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  1. You feel happier. Having healthy and supportive relationships can have a big impact on our happiness level, according to several studies.Being in love has a big effect on your oxytocin level, which promotes bonding and comfort. This is why being around loved ones can boost your mood. 

  2. You live longer. It's been a long-held theory that married people live longer than their single counterparts. The majority of studies show that being in a healthy relationship allows people to live a longer life. My theory is that being in a loving relationship not only reduces stress by having a safe space (person), but also provides companionship and you're more likely to get help when you present symptoms as your partner will push for you to visit your doctor.  

  3. You stay younger for longer. A study by the University of Missouri Department of Human Development and Family Studies found that people who were in happy families actually rated their health as better, even in old age, compared with those who were single who had an unhappy family life.

  4. You feel less stressed. A study from the University of Chicago suggested that people who are married or in committed relationships actually have lower levels of the stress hormone cortisol. "These results suggest that single and unpaired individuals are more responsive to psychological stress than married individuals, a finding consistent with a growing body of evidence showing that marriage and social support can buffer against stress," researchers wrote. On the contrary loneliness is a bigger risk factor for death and disease than smoking and obesity. If stress kills = good relationships keep you healthy. 

  5. It improves our mental health. Healthy relationships produce a  higher feeling of social integration and support. This support is really important when we are going through tough times. Those of us, in the most healthy relationships, can still suffer from mental illness, and it's good to know that the support of a loving friend or family member can help us out. 

  6.  You feel less pain. A study suggested that when people are "in love" and look at a photo of the object of their affection, they actually feel less pain than those who don't have anyone they identify as loving deeply. Researchers found that the dopamine system that is deployed when you're in love can create its own form of natural pain killers, lessening the severity of pain.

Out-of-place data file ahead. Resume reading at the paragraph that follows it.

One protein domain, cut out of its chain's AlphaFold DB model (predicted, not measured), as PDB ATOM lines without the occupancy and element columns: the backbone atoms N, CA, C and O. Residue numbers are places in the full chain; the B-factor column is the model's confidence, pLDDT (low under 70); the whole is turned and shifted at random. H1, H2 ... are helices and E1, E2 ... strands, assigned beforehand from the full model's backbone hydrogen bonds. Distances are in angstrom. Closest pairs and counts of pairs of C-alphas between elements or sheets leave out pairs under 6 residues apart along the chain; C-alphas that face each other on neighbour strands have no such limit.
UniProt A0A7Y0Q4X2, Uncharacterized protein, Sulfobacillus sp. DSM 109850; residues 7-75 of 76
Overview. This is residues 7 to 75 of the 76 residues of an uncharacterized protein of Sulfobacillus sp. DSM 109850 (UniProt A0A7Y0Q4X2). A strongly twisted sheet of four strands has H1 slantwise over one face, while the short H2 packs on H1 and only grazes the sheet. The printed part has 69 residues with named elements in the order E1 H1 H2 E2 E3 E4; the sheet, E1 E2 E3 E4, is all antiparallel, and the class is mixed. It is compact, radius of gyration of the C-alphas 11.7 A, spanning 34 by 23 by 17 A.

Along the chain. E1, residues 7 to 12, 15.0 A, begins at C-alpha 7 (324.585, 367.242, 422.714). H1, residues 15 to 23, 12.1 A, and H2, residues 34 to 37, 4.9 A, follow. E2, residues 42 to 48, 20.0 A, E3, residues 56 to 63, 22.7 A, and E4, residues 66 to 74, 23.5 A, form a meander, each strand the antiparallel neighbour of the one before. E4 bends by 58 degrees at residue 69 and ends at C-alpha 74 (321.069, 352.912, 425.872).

7. It can help to prevent a heart attack. A study by the European Society of Cardiology suggested that marriage reduces the risk of having a heart attack. Researchers found that the reasons behind the results likely come from the fact that having a partner can encourage you to look after your overall health, and that married people have someone who would encourage them to go to the doctor. This probably links back to the dampening effect of good relationships on stress and how consistently high levels of stress impacts the heart. 

  8. It can help you get a better night's sleep. Researchers at the University of Pittsburgh found that people who slept next to their significant other had lower levels of cortisol, which allowed them to sleep better. A separate study found that women in long-term-relationships slept more soundly and fell asleep more quickly. 

  9. It can help you recover faster. A study found that happy couple who were administered small blisters actually healed more quickly than those who were blistered, yet single. This improved healing rate is probably down to the “cuddle hormone” oxytocin which lowers stress levels speeding up the healing process.  

  10. Less likely to struggle with addiction. Although many of us may know people who drink to deal with conflict in relationships, studies show how healthy relationships contribute to a reduction in alcohol and drug abuse. This may be because it provides us with other avenues for dealing with stress or because the love and compassion of others motivates us to partake in less risky behavior. 

By now I hope you're convinced that healthy relationships are good for us. The next step is learning how to sustain and build healthy relationships. Stay tuned for articles on this topic. 

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